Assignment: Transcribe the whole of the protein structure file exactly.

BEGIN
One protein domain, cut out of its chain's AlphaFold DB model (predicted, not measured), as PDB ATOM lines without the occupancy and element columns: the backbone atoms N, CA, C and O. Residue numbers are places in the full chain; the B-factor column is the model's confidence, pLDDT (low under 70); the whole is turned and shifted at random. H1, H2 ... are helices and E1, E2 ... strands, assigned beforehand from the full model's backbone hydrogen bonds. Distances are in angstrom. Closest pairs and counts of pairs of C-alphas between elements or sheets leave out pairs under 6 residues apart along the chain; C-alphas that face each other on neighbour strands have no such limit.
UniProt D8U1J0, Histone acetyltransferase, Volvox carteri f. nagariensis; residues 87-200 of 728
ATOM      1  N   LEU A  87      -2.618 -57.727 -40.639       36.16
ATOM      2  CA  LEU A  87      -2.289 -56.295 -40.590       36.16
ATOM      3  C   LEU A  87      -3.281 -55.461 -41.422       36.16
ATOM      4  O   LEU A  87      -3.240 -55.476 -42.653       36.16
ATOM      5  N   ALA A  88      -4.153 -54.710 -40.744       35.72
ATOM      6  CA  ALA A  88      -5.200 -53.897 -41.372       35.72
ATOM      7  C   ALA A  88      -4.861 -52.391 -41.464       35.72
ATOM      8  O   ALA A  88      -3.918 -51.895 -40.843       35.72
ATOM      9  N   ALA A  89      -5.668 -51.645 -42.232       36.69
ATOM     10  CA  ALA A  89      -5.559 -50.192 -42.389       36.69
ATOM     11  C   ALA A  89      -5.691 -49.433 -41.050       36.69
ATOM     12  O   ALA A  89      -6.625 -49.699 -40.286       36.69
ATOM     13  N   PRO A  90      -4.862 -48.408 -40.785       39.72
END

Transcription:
One protein domain, cut out of its chain's AlphaFold DB model (predicted, not measured), as PDB ATOM lines without the occupancy and element columns: the backbone atoms N, CA, C and O. Residue numbers are places in the full chain; the B-factor column is the model's confidence, pLDDT (low under 70); the whole is turned and shifted at random. H1, H2 ... are helices and E1, E2 ... strands, assigned beforehand from the full model's backbone hydrogen bonds. Distances are in angstrom. Closest pairs and counts of pairs of C-alphas between elements or sheets leave out pairs under 6 residues apart along the chain; C-alphas that face each other on neighbour strands have no such limit.
UniProt D8U1J0, Histone acetyltransferase, Volvox carteri f. nagariensis; residues 87-200 of 728
ATOM      1  N   LEU A  87      -2.618 -57.727 -40.639       36.16
ATOM      2  CA  LEU A  87      -2.289 -56.295 -40.590       36.16
ATOM      3  C   LEU A  87      -3.281 -55.461 -41.422       36.16
ATOM      4  O   LEU A  87      -3.240 -55.476 -42.653       36.16
ATOM      5  N   ALA A  88      -4.153 -54.710 -40.744       35.72
ATOM      6  CA  ALA A  88      -5.200 -53.897 -41.372       35.72
ATOM      7  C   ALA A  88      -4.861 -52.391 -41.464       35.72
ATOM      8  O   ALA A  88      -3.918 -51.895 -40.843       35.72
ATOM      9  N   ALA A  89      -5.668 -51.645 -42.232       36.69
ATOM     10  CA  ALA A  89      -5.559 -50.192 -42.389       36.69
ATOM     11  C   ALA A  89      -5.691 -49.433 -41.050       36.69
ATOM     12  O   ALA A  89      -6.625 -49.699 -40.286       36.69
ATOM     13  N   PRO A  90      -4.862 -48.408 -40.785       39.72